Process for Releasing Inmates

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The primary factors taken into account for the time and conditions of an offender’s release in California include the court’s sentence for the offender; the offender’s behavior while in custody; the risk that the offender’s release poses to society; the offender’s age; and their medical condition, including mental health.

In California, distinct types of parole include medical parole for offenders who are permanently medically incapacitated; elderly parole for elderly individuals; and youth offender parole. The state or federal agency with authority over the offender determines whether they are eligible for parole, release or probation. In California, the California Department of Corrections and Rehabilitation (CDCR) Board of Parole Hearings (BPH) determines the conditions for an offender’s release.

Determinate and Indeterminate Sentencing

In California, the court sentences most offenders to state prison for a set amount of time under the Determinate Sentencing Law (DSL). Offenders sentenced to a determinate sentence serve a specific amount of time after which they are released to parole or to a probation officer. An offender serving a determinate sentence may become eligible for a parole suitability hearing before their release date, provided that they meet certain criteria.

The majority of other offenders are sentenced under the Indeterminate Sentencing Law (ISL). They serve a term of life with the possibility of parole and may not be released on parole until the parole board decides they are ready.

An offender serving a life sentence becomes eligible for a parole hearing by law one year before their minimum parole eligibility date. If a panel of the BPH finds the offender unsuitable for parole, the law requires that the next hearing date be set three, five, seven, 10 or 15 years in the future. An offender who has been denied parole may request that their hearing be moved to an earlier date if there is a change in circumstances. They can also request an earlier date if there is new information that establishes a reasonable likelihood that consideration of public safety does not require an additional period of incarceration imposed by the denial of parole that was issued.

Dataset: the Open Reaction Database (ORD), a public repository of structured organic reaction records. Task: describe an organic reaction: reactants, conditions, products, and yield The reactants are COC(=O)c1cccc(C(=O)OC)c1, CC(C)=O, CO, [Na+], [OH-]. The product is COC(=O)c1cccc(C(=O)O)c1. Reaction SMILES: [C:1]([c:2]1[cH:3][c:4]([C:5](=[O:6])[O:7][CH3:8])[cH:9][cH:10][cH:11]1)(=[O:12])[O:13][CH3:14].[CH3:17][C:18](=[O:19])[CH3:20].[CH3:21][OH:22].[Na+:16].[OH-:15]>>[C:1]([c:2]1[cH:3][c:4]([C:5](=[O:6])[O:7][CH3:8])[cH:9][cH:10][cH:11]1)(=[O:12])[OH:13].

Time and Conditions of an Inmate's Release

After serving a prison sentence, the agency that oversees a federal prison or a state prison releases the offender to supervised parole or community supervision, also known as probation. In California, the type of community supervision is determined by the California Penal Code. Serious and violent offenders and high-risk offenders are released to state parole. Non-serious, nonviolent, and non-sex offenders are released to county supervision.

California law requires parolees to be returned to the county that was their last legal residence before their incarceration, but they may be returned to another county if it would be in the best interest of the public. An offender released from prison to state-supervised parole is assigned a parole officer, also known as a parole agent, in the community where they will live.

The CDCR requires a parolee to follow their conditions of parole, which may include not being within 35 miles of the victim’s actual residence if the offender committed a violent felony. A victim or witness may contact the CDCR’s Office of Victim & Survivor Rights and Services to request special conditions of parole. The Division of Adult Parole Operations will consider the request before the offender is released.